The tried-but-true saying that everything but the pig's squeal can be used is accurate indeed. Though pigs are bred primarily for their meat (commonly referred to as pork) and fat, the trimmings and lesser cuts (feet, jowl, tail, etc.) are used for sausage, the bristles for brushes, the hair for furniture and the skin for leather. The majority of pork in the marketplace today is cured like bacon and ham while the remainder is termed "fresh." Slaughterhouses can (but usually don't) request and pay for their pork to be graded by the U.S. Department of Agriculture (USDA). The grades are USDA 1, 2, 3, 4 and utility from the best downward based on the proportion of lean to fat. Whether graded or not, all pork used for intrastate commerce is subjected to state or federal inspection for wholesomeness, insuring that the slaughter and processing of the animal was done under sanitary conditions. Pork shipped interstate must be federally inspected. Today's pork is leaner (about 1⁄3 fewer calories) and higher in protein than that consumed just 10 years ago. Thanks to improved feeding techniques, trichinosis in pork is now also rarely an issue. Normal precautions should still be taken, however, such as washing anything (hands, knives, cutting boards, etc.) that comes in contact with raw pork and never tasting uncooked pork. Cooking it to an internal temperature of 137°F will kill any trichinae. However, allowing for a safety margin for thermometer inaccuracy, most experts recommend an internal temperature of from 150° to 165°F, which will still produce a juicy, tender result. The 170° to 185°F temperature recommended in many cookbooks produces overcooked meat. Though pork generally refers to young swine under a year old, most pork today is slaughtered at between 6 to 9 months, producing a leaner, more tender meat. Look for pork that is pale pink with a small amount of marbling and white (not yellow) fat. The darker pink the flesh, the older the animal. Fresh pork that will be used within six hours of purchase may be refrigerated in its store packaging. Otherwise, remove the packaging and store loosely wrapped with waxed paper in the coldest part of the refrigerator for up to two days. Wrapped airtight, pork can be frozen from three to six months, with the larger cuts having longer storage capabilities than chops or ground meat. Some of the more popular fresh pork cuts are pork chops, pork loin and pork ribs. The most popular cured pork products include ham, bacon, Canadian bacon and salt pork.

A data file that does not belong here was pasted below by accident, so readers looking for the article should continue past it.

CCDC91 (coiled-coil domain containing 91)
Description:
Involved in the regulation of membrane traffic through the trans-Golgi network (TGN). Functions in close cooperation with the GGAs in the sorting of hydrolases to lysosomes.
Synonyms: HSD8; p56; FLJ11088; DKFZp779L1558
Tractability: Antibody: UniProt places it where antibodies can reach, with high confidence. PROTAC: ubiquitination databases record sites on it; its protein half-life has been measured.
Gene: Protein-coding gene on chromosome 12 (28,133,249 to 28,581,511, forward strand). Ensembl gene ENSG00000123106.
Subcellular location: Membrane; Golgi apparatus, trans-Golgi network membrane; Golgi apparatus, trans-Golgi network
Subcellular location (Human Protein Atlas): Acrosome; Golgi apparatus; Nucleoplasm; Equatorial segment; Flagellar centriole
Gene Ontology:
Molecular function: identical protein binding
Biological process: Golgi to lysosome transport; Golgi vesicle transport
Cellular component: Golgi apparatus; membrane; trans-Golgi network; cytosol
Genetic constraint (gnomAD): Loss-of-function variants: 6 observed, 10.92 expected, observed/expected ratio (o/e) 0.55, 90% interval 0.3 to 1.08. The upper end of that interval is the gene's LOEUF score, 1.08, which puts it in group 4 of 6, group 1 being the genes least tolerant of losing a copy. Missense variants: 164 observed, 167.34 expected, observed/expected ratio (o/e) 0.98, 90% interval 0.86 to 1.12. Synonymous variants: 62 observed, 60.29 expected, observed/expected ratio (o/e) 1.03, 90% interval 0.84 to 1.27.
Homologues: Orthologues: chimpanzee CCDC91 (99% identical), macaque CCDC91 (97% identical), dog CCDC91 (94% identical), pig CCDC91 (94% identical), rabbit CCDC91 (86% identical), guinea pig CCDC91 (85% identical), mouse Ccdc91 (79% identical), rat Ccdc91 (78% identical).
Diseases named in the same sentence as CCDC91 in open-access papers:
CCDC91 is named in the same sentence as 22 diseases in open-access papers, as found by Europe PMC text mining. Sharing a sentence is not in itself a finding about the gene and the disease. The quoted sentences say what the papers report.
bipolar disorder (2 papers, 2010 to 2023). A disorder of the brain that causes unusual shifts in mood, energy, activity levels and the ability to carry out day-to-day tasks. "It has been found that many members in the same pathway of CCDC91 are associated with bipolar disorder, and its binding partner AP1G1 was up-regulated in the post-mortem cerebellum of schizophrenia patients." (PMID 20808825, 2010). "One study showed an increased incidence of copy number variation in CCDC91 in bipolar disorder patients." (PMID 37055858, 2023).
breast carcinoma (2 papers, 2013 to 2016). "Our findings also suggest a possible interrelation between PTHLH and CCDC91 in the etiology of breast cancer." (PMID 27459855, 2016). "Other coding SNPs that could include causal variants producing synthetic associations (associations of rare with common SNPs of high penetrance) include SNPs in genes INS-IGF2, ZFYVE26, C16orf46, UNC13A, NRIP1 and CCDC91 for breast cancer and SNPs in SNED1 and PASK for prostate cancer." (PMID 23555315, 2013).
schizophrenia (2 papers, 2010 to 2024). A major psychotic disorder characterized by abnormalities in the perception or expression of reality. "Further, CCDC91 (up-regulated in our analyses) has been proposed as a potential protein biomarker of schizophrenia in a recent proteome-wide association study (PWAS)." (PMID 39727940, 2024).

From The Food Lover's Companion, Fourth edition by Sharon Tyler Herbst and Ron Herbst. Copyright © 2007, 2001, 1995, 1990 by Barron's Educational Series, Inc.
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